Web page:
Implicit and Explicit Occupational Gender Stereotypes

Implicit and Explicit Occupational Gender Stereotypes This study was designed to compare implicit and explicit occupational gender stereotypes for three occupations (engineer, accountant, and elementary school teacher). These occupations represented the end points and middle of a masculine–feminine continuum of explicit occupational gender stereotypes. Implicit stereotypes were assessed using the Implicit Association Test (IAT), which is believed to minimize self-presentational biases common with explicit measures of occupational gender stereotypes. IAT results for the most gender stereotyped occupations, engineer (masculine) and elementary school teacher (feminine), were comparable to explicit ratings. There was less agreement with less stereotyped comparisons. Results indicated that accounting was implicitly perceived as more masculine than explicit measures indicate, which calls into question reports of diminishing gender stereotyping for such occupations. http://www.deepdyve.com/assets/images/DeepDyve-Logo-lg.png Sex Roles Springer Journals

Implicit and Explicit Occupational Gender Stereotypes

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Publisher
Kluwer Academic Publishers-Plenum Publishers
Copyright
Copyright © 2006 by Springer Science+Business Media, LLC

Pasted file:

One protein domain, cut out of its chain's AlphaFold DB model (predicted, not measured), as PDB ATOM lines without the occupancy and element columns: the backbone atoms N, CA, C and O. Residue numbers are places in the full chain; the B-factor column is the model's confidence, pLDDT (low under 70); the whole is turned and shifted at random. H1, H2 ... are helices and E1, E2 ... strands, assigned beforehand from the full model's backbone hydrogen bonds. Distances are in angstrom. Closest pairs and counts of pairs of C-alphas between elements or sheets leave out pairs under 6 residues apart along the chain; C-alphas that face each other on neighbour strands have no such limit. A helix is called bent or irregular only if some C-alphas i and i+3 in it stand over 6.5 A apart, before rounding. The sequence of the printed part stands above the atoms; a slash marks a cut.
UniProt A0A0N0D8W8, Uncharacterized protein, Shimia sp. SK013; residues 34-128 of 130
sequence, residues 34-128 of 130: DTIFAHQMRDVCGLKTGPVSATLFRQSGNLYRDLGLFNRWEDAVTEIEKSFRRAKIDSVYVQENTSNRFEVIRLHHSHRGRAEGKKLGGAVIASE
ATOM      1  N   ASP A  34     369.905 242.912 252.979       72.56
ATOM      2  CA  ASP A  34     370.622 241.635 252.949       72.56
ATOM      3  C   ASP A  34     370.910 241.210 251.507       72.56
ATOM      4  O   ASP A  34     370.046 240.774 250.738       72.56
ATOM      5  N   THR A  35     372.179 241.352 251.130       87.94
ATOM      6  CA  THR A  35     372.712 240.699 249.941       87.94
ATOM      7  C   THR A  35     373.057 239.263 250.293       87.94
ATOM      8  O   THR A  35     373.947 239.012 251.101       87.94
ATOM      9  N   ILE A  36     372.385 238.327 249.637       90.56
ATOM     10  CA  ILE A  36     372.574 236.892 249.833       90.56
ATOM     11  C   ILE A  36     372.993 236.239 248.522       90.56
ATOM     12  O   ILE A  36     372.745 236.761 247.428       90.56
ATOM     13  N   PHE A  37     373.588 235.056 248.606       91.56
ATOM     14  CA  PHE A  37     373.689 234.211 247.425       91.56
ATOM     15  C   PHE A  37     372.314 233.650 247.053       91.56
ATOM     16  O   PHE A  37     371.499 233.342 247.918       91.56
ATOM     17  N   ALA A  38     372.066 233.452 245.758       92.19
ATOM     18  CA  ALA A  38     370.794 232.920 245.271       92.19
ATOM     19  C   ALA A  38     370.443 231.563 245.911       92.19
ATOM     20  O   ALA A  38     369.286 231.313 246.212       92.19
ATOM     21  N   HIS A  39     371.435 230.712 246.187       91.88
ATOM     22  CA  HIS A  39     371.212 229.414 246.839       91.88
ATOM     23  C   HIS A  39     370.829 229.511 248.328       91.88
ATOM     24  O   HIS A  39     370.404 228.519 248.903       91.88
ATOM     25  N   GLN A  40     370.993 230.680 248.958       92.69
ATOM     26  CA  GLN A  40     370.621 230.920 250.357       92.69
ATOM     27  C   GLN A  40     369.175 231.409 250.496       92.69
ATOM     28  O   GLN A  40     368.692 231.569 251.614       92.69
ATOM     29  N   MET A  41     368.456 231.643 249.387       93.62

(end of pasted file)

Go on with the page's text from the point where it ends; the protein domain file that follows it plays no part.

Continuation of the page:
Subject
Psychology; Gender Studies; Sociology, general; Medicine/Public Health, general
ISSN
0360-0025
eISSN
1573-2762
D.O.I.
10.1007/s11199-006-9078-z
Publisher site
See Article on Publisher Site

Abstract

This study was designed to compare implicit and explicit occupational gender stereotypes for three occupations (engineer, accountant, and elementary school teacher). These occupations represented the end points and middle of a masculine–feminine continuum of explicit occupational gender stereotypes. Implicit stereotypes were assessed using the Implicit Association Test (IAT), which is believed to minimize self-presentational biases common with explicit measures of occupational gender stereotypes. IAT results for the most gender stereotyped occupations, engineer (masculine) and elementary school teacher (feminine), were comparable to explicit ratings. There was less agreement with less stereotyped comparisons. Results indicated that accounting was implicitly perceived as more masculine than explicit measures indicate, which calls into question reports of diminishing gender stereotyping for such occupations.

Journal

Sex RolesSpringer Journals

Published: Nov 8, 2006

References

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